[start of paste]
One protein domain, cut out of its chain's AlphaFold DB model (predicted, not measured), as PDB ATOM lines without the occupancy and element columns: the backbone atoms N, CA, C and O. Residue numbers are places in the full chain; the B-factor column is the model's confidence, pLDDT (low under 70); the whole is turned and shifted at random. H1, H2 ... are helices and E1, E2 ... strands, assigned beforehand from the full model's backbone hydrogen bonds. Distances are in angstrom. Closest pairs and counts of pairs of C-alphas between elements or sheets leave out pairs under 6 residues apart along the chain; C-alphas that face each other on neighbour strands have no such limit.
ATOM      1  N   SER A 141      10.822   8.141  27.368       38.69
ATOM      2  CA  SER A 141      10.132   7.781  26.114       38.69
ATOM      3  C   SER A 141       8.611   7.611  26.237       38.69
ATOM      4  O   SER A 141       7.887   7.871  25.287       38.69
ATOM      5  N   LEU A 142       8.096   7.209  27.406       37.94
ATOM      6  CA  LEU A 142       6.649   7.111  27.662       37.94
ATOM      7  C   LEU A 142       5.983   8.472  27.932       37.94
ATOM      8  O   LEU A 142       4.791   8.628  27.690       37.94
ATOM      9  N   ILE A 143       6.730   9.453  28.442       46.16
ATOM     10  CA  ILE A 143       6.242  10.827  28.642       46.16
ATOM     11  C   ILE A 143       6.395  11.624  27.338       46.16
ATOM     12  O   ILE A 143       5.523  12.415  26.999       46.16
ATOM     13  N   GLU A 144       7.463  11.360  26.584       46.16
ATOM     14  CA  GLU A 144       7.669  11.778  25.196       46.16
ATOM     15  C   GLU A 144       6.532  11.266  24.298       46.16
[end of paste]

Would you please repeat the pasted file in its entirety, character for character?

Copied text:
One protein domain, cut out of its chain's AlphaFold DB model (predicted, not measured), as PDB ATOM lines without the occupancy and element columns: the backbone atoms N, CA, C and O. Residue numbers are places in the full chain; the B-factor column is the model's confidence, pLDDT (low under 70); the whole is turned and shifted at random. H1, H2 ... are helices and E1, E2 ... strands, assigned beforehand from the full model's backbone hydrogen bonds. Distances are in angstrom. Closest pairs and counts of pairs of C-alphas between elements or sheets leave out pairs under 6 residues apart along the chain; C-alphas that face each other on neighbour strands have no such limit.
ATOM      1  N   SER A 141      10.822   8.141  27.368       38.69
ATOM      2  CA  SER A 141      10.132   7.781  26.114       38.69
ATOM      3  C   SER A 141       8.611   7.611  26.237       38.69
ATOM      4  O   SER A 141       7.887   7.871  25.287       38.69
ATOM      5  N   LEU A 142       8.096   7.209  27.406       37.94
ATOM      6  CA  LEU A 142       6.649   7.111  27.662       37.94
ATOM      7  C   LEU A 142       5.983   8.472  27.932       37.94
ATOM      8  O   LEU A 142       4.791   8.628  27.690       37.94
ATOM      9  N   ILE A 143       6.730   9.453  28.442       46.16
ATOM     10  CA  ILE A 143       6.242  10.827  28.642       46.16
ATOM     11  C   ILE A 143       6.395  11.624  27.338       46.16
ATOM     12  O   ILE A 143       5.523  12.415  26.999       46.16
ATOM     13  N   GLU A 144       7.463  11.360  26.584       46.16
ATOM     14  CA  GLU A 144       7.669  11.778  25.196       46.16
ATOM     15  C   GLU A 144       6.532  11.266  24.298       46.16